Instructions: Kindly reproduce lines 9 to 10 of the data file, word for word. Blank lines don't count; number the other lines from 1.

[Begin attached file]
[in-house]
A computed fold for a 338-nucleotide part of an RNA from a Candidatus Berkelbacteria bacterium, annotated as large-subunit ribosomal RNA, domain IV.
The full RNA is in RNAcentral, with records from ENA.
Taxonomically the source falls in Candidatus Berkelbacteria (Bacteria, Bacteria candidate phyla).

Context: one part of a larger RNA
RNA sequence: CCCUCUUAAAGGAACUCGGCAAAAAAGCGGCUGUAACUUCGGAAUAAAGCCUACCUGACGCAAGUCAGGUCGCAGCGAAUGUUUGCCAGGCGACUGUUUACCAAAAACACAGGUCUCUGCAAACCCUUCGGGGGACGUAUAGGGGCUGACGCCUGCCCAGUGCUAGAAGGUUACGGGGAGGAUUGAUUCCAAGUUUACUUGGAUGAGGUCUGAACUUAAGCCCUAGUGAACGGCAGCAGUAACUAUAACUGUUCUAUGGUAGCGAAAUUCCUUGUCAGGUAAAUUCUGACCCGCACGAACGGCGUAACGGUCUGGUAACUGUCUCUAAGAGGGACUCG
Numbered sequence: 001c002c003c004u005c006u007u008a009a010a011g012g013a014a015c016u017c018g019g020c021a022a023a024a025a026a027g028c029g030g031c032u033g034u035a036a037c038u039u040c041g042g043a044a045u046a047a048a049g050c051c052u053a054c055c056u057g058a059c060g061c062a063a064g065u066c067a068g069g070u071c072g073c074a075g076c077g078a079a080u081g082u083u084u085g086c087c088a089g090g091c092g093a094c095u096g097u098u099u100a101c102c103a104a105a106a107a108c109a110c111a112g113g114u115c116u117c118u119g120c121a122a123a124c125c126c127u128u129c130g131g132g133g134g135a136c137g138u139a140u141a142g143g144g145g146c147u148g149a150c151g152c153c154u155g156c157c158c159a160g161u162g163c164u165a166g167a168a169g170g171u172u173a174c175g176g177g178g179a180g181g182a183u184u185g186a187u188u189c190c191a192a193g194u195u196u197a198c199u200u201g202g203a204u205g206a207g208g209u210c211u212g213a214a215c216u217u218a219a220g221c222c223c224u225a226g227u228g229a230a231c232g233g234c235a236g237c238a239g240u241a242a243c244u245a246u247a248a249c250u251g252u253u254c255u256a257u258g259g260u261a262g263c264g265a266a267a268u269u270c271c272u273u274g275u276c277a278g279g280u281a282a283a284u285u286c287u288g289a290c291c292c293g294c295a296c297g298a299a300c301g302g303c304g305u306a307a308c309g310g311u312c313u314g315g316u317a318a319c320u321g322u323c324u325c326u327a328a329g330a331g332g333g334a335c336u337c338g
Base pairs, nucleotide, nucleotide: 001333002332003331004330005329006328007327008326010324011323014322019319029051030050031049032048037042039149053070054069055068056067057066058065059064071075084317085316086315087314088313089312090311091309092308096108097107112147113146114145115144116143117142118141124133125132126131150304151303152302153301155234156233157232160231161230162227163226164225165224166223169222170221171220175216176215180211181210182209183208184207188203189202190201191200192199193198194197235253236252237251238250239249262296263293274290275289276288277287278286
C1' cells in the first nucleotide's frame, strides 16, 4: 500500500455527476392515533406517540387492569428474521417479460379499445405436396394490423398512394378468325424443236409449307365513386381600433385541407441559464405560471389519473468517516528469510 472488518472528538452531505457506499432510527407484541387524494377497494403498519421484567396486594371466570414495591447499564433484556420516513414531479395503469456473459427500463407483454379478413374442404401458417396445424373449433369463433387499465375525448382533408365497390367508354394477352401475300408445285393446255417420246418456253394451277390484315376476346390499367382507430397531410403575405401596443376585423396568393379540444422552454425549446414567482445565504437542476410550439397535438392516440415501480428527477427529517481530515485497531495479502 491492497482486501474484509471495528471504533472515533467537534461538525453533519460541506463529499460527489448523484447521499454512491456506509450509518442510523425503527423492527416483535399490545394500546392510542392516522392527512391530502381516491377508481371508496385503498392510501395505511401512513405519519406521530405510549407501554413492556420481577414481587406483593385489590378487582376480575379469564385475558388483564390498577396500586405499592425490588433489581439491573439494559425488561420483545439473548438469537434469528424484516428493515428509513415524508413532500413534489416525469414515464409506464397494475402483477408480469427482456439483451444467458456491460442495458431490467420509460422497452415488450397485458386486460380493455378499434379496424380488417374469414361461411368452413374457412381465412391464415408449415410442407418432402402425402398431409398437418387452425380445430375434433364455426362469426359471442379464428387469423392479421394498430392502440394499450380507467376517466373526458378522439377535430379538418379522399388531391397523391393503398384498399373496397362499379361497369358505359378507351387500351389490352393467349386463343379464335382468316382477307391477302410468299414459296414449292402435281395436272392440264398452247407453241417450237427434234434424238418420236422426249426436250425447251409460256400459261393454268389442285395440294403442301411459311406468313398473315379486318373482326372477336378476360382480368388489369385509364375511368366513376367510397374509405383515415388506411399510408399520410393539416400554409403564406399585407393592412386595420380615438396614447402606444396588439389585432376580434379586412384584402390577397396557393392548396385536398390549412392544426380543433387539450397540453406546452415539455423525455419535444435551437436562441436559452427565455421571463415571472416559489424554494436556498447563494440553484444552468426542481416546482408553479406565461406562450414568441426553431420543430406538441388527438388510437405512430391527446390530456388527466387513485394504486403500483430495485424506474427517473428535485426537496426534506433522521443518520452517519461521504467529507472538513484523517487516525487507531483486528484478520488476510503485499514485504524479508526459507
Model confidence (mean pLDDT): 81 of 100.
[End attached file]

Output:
C1' cells in the first nucleotide's frame, strides 16, 4: 500500500455527476392515533406517540387492569428474521417479460379499445405436396394490423398512394378468325424443236409449307365513386381600433385541407441559464405560471389519473468517516528469510 472488518472528538452531505457506499432510527407484541387524494377497494403498519421484567396486594371466570414495591447499564433484556420516513414531479395503469456473459427500463407483454379478413374442404401458417396445424373449433369463433387499465375525448382533408365497390367508354394477352401475300408445285393446255417420246418456253394451277390484315376476346390499367382507430397531410403575405401596443376585423396568393379540444422552454425549446414567482445565504437542476410550439397535438392516440415501480428527477427529517481530515485497531495479502 491492497482486501474484509471495528471504533472515533467537534461538525453533519460541506463529499460527489448523484447521499454512491456506509450509518442510523425503527423492527416483535399490545394500546392510542392516522392527512391530502381516491377508481371508496385503498392510501395505511401512513405519519406521530405510549407501554413492556420481577414481587406483593385489590378487582376480575379469564385475558388483564390498577396500586405499592425490588433489581439491573439494559425488561420483545439473548438469537434469528424484516428493515428509513415524508413532500413534489416525469414515464409506464397494475402483477408480469427482456439483451444467458456491460442495458431490467420509460422497452415488450397485458386486460380493455378499434379496424380488417374469414361461411368452413374457412381465412391464415408449415410442407418432402402425402398431409398437418387452425380445430375434433364455426362469426359471442379464428387469423392479421394498430392502440394499450380507467376517466373526458378522439377535430379538418379522399388531391397523391393503398384498399373496397362499379361497369358505359378507351387500351389490352393467349386463343379464335382468316382477307391477302410468299414459296414449292402435281395436272392440264398452247407453241417450237427434234434424238418420236422426249426436250425447251409460256400459261393454268389442285395440294403442301411459311406468313398473315379486318373482326372477336378476360382480368388489369385509364375511368366513376367510397374509405383515415388506411399510408399520410393539416400554409403564406399585407393592412386595420380615438396614447402606444396588439389585432376580434379586412384584402390577397396557393392548396385536398390549412392544426380543433387539450397540453406546452415539455423525455419535444435551437436562441436559452427565455421571463415571472416559489424554494436556498447563494440553484444552468426542481416546482408553479406565461406562450414568441426553431420543430406538441388527438388510437405512430391527446390530456388527466387513485394504486403500483430495485424506474427517473428535485426537496426534506433522521443518520452517519461521504467529507472538513484523517487516525487507531483486528484478520488476510503485499514485504524479508526459507
Model confidence (mean pLDDT): 81 of 100.